- ItemThe Impact of Airline and Customer Characteristics on Airline and Airport Choice(2012) Cho, Woohyun; Windle, Robert J; Dresner, Martin E; Business and Management: Logistics, Business & Public Policy; Digital Repository at the University of Maryland; University of Maryland (College Park, Md.)The customer choice of a particular air flight is composed of two choice decisions in a multi airport region. The customer chooses the airline and the airport that best meets their needs. This dissertation is composed of two essays. The first essay examines the airline choice decision and the second essay investigates the airport choice decision. In the first essay the focus is the impact of airline operational quality among airline characteristics. This may include nonstop flight services, service frequency, on-time operations, etc. These factors contribute to the overall utility of airline service. Improvements in operational quality can lead to increases in reliability and convenience. As a result customers will choose airlines that offer higher levels of operational quality. Particularly, some customers are more sensitive to operational quality based on their unique characteristics and tend to have stronger preference for the airlines that provide higher levels of operational quality. This essay examines the following three issues; (1) the impact of operational quality on customer's choice of airline, (2) the moderating role of operations exposure (i.e., the extent to which customers are exposed to service operations) on customer choice, and (3) the moderating effect of customer characteristics on operational quality. The second essay looks at the impact of Low Cost Carrier (LCC) presence at airports and focuses on the following issues: (1) the impact of LCC presence on a route (after controlling for the impact of fares and service frequencies) on a customer's choice of airport, (2) the moderating effect of customer demographic characteristics on airline characteristics, and (3) the moderating role of the customer's geographical location on a customer's choice of airport. Both of these essays will utilize survey data collected from the customers departing from the three airports in the Washington Metropolitan Area. This data includes customers' choice of airline and airport along with extensive information on each customer including trip related information and demographic information.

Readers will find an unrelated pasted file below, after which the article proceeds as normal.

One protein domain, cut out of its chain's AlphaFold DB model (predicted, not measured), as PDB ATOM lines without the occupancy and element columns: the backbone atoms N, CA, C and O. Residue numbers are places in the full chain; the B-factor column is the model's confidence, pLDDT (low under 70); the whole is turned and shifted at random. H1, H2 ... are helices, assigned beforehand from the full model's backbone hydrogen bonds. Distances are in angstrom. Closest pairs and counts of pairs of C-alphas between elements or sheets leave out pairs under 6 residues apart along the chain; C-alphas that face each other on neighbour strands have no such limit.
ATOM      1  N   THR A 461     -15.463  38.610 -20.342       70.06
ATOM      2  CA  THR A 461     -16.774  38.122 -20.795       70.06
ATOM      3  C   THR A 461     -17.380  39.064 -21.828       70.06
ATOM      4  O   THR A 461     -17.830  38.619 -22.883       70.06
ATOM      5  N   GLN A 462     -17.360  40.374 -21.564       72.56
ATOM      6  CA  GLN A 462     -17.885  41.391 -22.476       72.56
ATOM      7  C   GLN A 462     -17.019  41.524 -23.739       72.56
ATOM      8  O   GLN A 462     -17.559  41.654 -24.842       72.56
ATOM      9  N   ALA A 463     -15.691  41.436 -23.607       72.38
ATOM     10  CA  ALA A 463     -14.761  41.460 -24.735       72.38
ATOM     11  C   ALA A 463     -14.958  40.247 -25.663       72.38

- ItemPRODUCT VARIETY, SERVICE VARIETY, AND THEIR IMPACT ON DISTRIBUTORS(2011) Wan, Xiang; Dresner, Martin; Evers, Philip; Business and Management: Logistics, Business & Public Policy; Digital Repository at the University of Maryland; University of Maryland (College Park, Md.)Despite considerable research relating to product variety, few studies have analyzed the impact of product variety on distributors. Furthermore, compared to research on product variety, service variety has been overlooked in the literature. This dissertation consists of three essays: Essay One examines the direct effect of product variety on sales, its indirect effect on sales through stockouts, as well as the total impact of product variety on sales performance. Essay Two develops a moderated mediation model to investigate how service quality and market performance are affected by service variety and the interaction impacts of different types of services. Essay Three analyzes a dynamic system, which includes influences of product and service variety on demand and costs and their reverse impacts on variety decisions.